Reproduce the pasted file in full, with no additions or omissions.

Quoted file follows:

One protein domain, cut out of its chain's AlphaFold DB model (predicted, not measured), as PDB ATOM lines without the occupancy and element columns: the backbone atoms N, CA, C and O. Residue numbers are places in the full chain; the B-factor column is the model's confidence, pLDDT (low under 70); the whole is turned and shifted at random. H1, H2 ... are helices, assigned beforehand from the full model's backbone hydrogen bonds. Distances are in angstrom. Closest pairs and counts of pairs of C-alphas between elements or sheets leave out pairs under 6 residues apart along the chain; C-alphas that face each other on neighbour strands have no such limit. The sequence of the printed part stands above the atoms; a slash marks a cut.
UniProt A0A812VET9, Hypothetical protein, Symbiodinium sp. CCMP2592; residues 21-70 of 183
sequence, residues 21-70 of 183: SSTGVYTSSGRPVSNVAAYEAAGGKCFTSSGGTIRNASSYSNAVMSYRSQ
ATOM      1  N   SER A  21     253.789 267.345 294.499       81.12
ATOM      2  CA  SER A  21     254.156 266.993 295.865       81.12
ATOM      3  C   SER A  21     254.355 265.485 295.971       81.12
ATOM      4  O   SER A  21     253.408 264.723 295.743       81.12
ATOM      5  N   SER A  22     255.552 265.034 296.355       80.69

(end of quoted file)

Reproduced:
One protein domain, cut out of its chain's AlphaFold DB model (predicted, not measured), as PDB ATOM lines without the occupancy and element columns: the backbone atoms N, CA, C and O. Residue numbers are places in the full chain; the B-factor column is the model's confidence, pLDDT (low under 70); the whole is turned and shifted at random. H1, H2 ... are helices, assigned beforehand from the full model's backbone hydrogen bonds. Distances are in angstrom. Closest pairs and counts of pairs of C-alphas between elements or sheets leave out pairs under 6 residues apart along the chain; C-alphas that face each other on neighbour strands have no such limit. The sequence of the printed part stands above the atoms; a slash marks a cut.
UniProt A0A812VET9, Hypothetical protein, Symbiodinium sp. CCMP2592; residues 21-70 of 183
sequence, residues 21-70 of 183: SSTGVYTSSGRPVSNVAAYEAAGGKCFTSSGGTIRNASSYSNAVMSYRSQ
ATOM      1  N   SER A  21     253.789 267.345 294.499       81.12
ATOM      2  CA  SER A  21     254.156 266.993 295.865       81.12
ATOM      3  C   SER A  21     254.355 265.485 295.971       81.12
ATOM      4  O   SER A  21     253.408 264.723 295.743       81.12
ATOM      5  N   SER A  22     255.552 265.034 296.355       80.69